The advice of my wise mother (a devoted and superb cook) comes to mind;

  • If you are standing, sit.  If you are sitting, put your feet up.
  • Your friends (and your children’s friends) know you can cook.  You don’t have to prove it.
  • Although the holidays are a special time, you don’t have to cook every one’s favourite at the same time.  There is a whole year of holidays.

And although I still sometimes worry that there won’t be enough food, I have to admit that in all my decades of cooking and hosting, I don’t think anyone has left my table hungry.

 I want to leave you with a recipe for Marmouma, a red pepper spread that has been a Rosh Hashana family favourite for years (especially for now because the red peppers are local, inexpensive and plentiful).  You still have time to make it for your Sukkos meals, but try not to be in a rush or it may burn, but then again, you can always call it Smoked Marmouma.

Welcome to my New Year soup kitchen

Image

While the secular world celebrates the calendar new year with parties where champagne flows and party horns  blow (I’ve never actually been to one, but am relying on old movies), the Jewish world marks its new year, Rosh Hashana, with prayer, the sound of the shofar (a ram’s horn) and special meals enjoyed with family and friends.

Traditional foods that we eat at this time of year are pomegranates and apple slices dipped in honey.  But there are other eatables of note that may not be as well known.

At the beginning of each of the two days of Rosh Hashana, which according to the Jewish calendar starts at sundown, some prepare a simunim tray or a tray of ‘significant omens’.  Carrots, leeks, beets, dates and squash are among the favourites.  Before we take a bite, we say a blessing so that through our heightened awareness of each lowly fruit or vegetable, we elevate the very physical act of eating.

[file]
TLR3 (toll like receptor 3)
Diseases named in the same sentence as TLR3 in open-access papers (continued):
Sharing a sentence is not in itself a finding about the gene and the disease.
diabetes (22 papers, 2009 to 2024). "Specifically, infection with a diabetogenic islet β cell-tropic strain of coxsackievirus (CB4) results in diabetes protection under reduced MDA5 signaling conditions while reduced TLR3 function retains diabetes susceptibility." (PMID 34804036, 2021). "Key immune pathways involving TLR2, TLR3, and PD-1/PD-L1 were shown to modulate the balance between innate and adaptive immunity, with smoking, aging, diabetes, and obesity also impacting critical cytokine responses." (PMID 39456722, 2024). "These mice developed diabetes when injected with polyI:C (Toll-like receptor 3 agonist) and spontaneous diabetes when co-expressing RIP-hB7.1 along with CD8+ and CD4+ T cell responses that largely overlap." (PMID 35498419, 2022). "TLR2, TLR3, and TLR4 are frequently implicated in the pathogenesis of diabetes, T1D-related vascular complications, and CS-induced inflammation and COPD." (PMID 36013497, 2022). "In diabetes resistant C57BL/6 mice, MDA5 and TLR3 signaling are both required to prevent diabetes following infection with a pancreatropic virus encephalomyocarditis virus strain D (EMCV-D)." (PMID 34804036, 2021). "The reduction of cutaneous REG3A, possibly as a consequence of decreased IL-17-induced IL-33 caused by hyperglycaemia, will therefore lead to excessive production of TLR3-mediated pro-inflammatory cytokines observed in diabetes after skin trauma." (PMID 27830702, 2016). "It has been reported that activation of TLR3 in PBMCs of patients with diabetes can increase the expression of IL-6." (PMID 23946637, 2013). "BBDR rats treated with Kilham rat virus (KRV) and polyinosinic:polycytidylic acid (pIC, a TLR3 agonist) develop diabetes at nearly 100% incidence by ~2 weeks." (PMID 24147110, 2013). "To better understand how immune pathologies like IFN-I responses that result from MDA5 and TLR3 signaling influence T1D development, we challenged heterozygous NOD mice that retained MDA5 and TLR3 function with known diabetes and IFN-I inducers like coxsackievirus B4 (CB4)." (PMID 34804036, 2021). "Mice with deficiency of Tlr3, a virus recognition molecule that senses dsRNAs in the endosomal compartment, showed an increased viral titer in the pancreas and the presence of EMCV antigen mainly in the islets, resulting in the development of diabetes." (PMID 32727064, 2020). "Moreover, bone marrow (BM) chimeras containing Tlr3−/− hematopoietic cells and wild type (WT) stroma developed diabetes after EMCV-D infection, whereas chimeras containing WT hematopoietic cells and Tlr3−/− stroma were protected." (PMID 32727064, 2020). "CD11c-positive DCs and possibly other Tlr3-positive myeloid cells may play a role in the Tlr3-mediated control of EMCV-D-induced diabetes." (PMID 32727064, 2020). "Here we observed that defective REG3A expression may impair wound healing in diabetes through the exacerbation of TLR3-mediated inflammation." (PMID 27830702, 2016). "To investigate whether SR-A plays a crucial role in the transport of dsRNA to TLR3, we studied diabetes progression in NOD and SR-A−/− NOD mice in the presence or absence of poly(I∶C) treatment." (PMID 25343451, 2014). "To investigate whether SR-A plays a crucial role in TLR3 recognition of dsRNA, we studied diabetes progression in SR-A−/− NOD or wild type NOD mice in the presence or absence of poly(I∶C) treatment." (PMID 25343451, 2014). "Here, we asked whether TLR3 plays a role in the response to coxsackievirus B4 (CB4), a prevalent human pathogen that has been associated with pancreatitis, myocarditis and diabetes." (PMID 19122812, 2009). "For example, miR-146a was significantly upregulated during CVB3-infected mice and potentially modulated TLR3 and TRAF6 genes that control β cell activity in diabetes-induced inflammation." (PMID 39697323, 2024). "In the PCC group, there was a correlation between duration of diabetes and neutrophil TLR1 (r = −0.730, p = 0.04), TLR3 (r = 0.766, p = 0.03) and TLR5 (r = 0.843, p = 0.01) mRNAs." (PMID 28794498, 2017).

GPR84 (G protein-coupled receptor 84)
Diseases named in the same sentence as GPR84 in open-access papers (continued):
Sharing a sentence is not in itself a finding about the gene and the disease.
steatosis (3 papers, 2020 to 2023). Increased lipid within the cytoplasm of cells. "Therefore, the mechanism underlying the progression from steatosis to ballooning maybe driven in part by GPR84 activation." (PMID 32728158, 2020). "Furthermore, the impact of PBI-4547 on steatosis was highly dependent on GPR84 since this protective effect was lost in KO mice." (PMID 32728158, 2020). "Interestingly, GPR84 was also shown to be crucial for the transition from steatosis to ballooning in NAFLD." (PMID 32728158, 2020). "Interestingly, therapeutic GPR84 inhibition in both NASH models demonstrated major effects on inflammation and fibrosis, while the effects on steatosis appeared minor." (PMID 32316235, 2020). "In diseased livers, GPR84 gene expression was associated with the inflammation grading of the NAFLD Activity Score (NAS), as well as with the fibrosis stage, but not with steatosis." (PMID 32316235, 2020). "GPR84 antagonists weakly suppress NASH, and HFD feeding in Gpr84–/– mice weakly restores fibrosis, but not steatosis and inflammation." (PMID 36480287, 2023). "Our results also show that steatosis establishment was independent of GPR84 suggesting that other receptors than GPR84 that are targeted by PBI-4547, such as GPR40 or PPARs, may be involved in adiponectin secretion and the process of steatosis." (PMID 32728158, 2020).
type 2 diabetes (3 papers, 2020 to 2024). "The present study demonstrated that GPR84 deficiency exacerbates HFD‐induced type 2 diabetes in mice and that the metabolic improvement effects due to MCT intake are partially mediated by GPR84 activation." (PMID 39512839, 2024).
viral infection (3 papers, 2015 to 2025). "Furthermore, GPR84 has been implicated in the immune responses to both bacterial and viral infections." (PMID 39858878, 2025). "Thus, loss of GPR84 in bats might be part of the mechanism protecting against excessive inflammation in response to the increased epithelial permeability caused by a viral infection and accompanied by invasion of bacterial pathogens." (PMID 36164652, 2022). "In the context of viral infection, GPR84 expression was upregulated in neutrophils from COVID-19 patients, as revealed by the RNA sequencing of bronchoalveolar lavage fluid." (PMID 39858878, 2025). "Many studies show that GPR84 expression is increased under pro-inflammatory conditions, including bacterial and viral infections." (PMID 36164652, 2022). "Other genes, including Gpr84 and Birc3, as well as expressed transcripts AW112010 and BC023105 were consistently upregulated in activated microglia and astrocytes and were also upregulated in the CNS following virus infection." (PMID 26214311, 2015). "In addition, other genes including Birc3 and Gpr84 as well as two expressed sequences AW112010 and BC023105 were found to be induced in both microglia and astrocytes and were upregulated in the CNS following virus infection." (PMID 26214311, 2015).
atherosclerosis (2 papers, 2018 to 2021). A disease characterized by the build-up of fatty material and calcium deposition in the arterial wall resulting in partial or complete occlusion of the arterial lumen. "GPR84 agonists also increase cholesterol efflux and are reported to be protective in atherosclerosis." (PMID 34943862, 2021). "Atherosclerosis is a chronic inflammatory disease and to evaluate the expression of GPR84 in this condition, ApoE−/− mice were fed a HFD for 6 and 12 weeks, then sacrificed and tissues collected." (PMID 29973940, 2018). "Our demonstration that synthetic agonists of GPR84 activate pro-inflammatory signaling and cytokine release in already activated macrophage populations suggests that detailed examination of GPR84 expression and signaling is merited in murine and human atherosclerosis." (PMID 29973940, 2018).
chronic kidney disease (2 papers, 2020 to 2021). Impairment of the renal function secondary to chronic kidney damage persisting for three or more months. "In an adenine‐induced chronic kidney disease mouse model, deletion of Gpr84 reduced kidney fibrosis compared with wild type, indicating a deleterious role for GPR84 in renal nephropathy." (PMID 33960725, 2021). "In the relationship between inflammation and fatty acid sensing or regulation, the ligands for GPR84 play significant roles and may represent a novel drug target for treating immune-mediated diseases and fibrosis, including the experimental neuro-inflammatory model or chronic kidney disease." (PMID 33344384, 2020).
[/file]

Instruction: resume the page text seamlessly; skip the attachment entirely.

So much can be achieved together, seated around the table.  But to go there is a journey.  There is work to be done.

In the cooking leading up to the holiday, the kitchen is redolent with these featured ingredients as they find their way into many of the dishes.  So, to begin, I market.  Baskets of this and bushels of that beckon.  I’m sure you can see, with your minds eye, the hills of produce that begin to assemble themselves on my kitchen counter.  A mini produce stall sets up residence.  Where to start?

I always begin with soup. 

Soup is so good, so easy.  You just give the vegetables a little love and before you know it your pots are simmering away with the promise of warmth, comfort and security.  This is because the soups prepared at this time of year freeze beautifully.  An able cook can move through pounds of produce and make signature soups that always hit the spot.

My featured trio are; zucchini (recipe follows), carrot and parsnip, and butternut squash.  Others come to mind, but I grow giddy with  possibility.

Image

This is always a busy time of year, usually indicated by the new in front of so many of our experiences.  New school year, new friends, new emotional adjustments as kids move away to university or new countries (awww, mom, you said you wouldn’t cry). 

But what do we do with the old feelings?

My therapy is to make soup.  Soup to sip, soup to share and soup to nourish. 

Zucchini Soup

Nancy Weisbrod, Director of Culinary Education, Kashruth Council of Canada